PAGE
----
Some of it anyway. As someone who is not a big fan of socializing with strangers, Glouberman lost my interest, and I stopped reading. I felt like he was saying the same thing but in different situations. It was all about getting involved in social things and talking to people. This book put a new perspective on things for me. It’s a good argument for being social and networking, but not enough for me to change my personal life.

There was an interesting chapter about how artists like him that might be known in their towns and in the town paper are not actually making as much money as everyone thinks they are just because they’re known. He makes a good point. The cheap tickets to see a certain artist are good for us but not the artist, and if you want to support them, you got to spend money on their expensive merchandise. Interesting dilemma, huh?

Besides that, I didn’t get a lot out of the book besides being able to feel like I’m in the Literary Disco book club.

The Unfortunate Decisions of Dahlia Moss


Number one of a series by Max Wirestone. It made me laugh and surprised me, but I’m not in love with it.

The word “unfortunate” caught my eye because I walked into Half Price Books looking to complete my “unfortunate” series. And then I saw the D20 die. That’s when I picked it up and found the back of the book to be pretty funny, and it was all too relate-able.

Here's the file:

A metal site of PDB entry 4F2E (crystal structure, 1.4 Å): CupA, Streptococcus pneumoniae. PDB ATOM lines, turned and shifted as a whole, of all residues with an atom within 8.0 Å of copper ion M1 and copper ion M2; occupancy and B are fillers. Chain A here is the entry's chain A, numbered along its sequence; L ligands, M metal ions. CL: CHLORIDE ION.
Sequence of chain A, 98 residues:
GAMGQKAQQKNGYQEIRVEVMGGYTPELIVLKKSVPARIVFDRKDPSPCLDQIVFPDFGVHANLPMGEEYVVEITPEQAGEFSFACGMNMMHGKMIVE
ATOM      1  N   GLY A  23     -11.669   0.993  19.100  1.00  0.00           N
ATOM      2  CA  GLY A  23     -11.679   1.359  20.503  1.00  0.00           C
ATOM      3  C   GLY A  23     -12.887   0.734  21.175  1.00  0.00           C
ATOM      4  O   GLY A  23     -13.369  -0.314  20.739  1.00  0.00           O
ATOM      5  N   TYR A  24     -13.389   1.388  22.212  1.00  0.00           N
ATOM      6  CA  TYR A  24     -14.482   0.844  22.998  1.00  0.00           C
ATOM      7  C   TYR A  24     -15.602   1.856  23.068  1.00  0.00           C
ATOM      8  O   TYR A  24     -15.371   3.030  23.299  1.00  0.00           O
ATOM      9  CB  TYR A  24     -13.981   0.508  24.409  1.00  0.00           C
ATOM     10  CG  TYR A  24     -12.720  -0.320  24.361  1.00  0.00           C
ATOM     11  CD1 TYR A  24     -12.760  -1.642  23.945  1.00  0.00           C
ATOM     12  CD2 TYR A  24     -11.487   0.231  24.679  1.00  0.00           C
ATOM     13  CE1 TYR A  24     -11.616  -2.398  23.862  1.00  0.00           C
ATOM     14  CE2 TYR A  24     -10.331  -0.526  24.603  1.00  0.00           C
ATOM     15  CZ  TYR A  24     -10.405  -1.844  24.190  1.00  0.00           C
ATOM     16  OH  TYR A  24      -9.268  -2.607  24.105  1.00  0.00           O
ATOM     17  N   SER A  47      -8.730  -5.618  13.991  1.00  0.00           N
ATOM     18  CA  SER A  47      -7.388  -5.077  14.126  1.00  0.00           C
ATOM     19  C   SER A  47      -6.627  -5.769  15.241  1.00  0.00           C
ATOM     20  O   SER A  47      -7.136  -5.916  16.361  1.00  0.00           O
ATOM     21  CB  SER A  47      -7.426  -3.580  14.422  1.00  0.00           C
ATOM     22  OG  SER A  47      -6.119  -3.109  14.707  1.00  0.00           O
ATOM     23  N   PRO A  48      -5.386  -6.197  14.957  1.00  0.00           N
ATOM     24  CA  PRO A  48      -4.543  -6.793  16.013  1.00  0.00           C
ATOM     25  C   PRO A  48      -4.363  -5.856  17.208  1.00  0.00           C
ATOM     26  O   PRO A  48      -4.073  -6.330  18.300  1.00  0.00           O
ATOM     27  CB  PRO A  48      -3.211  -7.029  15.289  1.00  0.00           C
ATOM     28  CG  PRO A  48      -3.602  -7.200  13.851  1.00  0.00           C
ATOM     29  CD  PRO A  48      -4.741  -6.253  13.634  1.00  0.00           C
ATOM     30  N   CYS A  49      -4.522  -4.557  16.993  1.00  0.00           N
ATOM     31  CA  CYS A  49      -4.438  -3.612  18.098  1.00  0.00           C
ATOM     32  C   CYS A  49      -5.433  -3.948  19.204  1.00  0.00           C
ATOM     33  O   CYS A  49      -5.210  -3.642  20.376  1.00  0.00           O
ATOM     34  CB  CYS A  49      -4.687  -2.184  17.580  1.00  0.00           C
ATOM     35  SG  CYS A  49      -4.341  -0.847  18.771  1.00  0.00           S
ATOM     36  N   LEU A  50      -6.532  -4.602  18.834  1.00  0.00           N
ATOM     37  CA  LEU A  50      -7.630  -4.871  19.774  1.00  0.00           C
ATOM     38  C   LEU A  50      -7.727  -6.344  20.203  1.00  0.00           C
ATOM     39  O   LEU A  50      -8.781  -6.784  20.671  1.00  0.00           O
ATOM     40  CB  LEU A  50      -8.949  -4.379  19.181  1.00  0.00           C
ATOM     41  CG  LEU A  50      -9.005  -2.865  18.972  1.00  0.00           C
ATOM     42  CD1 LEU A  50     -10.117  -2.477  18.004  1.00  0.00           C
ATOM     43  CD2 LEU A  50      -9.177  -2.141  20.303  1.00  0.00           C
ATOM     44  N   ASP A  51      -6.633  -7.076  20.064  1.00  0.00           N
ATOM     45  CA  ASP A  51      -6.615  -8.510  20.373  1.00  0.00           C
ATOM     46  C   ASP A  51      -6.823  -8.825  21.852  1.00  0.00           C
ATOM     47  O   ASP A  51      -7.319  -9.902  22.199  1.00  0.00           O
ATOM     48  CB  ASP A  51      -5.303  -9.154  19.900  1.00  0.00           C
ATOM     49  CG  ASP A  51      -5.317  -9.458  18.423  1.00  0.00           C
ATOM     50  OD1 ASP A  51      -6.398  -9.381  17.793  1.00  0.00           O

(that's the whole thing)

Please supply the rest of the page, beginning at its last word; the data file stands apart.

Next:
“Salary Desired: Desperately, yes.”

You read the back of the book in the photo above. It’s a quirky mystery novel. Dahlia Moss has an in-game mystery and a real-life mystery to solve. It immediately reminded me of The Guild with Felicia Day (on Netflix, for now- go watch it!).

This is an easy on-the-go book. I don’t know the genre of this book because I found it on display surrounded by other Mother’s Day themed books and goodies, but it reads a lot like a young adult novel (probably mature young adult; the F bomb is dropped and sex is implied).

I have mixed feelings about this novel. My overall judgement is that I enjoyed reading it, but I wouldn’t necessarily say, “You absolutely have to read this!” I enjoyed it because I have a lot of gamer friends, so I got a lot of the jokes and references she made, and they made me laugh. On the downside, if you know nothing about gaming in any form, it can go over your head, and there’s a lot of it.